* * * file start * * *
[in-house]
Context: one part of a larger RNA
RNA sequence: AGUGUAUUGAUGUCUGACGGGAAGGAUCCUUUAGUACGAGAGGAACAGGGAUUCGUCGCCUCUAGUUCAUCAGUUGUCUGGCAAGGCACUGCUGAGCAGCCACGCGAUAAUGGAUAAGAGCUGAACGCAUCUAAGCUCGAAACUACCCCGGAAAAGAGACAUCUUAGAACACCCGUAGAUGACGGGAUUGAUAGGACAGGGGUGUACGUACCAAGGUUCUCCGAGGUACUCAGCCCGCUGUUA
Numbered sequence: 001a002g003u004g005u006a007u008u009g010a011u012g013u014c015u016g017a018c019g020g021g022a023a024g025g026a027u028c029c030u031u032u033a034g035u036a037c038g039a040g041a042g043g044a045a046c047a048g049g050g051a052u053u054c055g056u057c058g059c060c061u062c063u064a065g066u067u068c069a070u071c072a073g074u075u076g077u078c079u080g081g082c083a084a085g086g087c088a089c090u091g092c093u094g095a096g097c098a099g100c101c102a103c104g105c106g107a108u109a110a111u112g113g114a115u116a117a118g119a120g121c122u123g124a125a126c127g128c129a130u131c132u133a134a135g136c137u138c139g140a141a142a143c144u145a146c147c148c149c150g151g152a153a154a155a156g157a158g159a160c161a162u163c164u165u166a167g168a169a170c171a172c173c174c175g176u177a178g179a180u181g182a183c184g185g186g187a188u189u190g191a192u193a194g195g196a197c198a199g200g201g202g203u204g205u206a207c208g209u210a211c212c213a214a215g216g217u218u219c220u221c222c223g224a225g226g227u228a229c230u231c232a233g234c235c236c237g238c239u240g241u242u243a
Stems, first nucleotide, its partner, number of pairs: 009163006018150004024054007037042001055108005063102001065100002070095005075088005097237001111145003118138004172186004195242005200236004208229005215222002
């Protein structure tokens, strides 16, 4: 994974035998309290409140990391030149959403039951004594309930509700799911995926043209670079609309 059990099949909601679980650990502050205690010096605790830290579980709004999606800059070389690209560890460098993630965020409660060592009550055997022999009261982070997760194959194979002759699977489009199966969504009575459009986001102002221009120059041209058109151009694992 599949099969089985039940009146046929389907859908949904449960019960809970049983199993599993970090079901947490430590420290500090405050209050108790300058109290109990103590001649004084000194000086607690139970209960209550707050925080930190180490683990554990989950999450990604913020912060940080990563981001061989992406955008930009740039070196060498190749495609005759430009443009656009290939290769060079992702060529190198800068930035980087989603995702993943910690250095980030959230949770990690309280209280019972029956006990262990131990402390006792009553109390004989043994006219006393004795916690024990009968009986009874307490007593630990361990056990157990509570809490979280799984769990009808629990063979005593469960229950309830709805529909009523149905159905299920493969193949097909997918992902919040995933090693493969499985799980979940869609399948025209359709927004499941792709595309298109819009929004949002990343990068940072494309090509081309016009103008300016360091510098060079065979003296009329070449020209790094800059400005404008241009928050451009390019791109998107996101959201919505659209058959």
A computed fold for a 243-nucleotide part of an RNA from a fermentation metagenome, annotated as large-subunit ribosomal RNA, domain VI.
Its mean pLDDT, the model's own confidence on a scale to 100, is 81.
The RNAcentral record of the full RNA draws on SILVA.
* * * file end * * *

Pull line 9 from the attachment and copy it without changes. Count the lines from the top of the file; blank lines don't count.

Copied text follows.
The RNAcentral record of the full RNA draws on SILVA.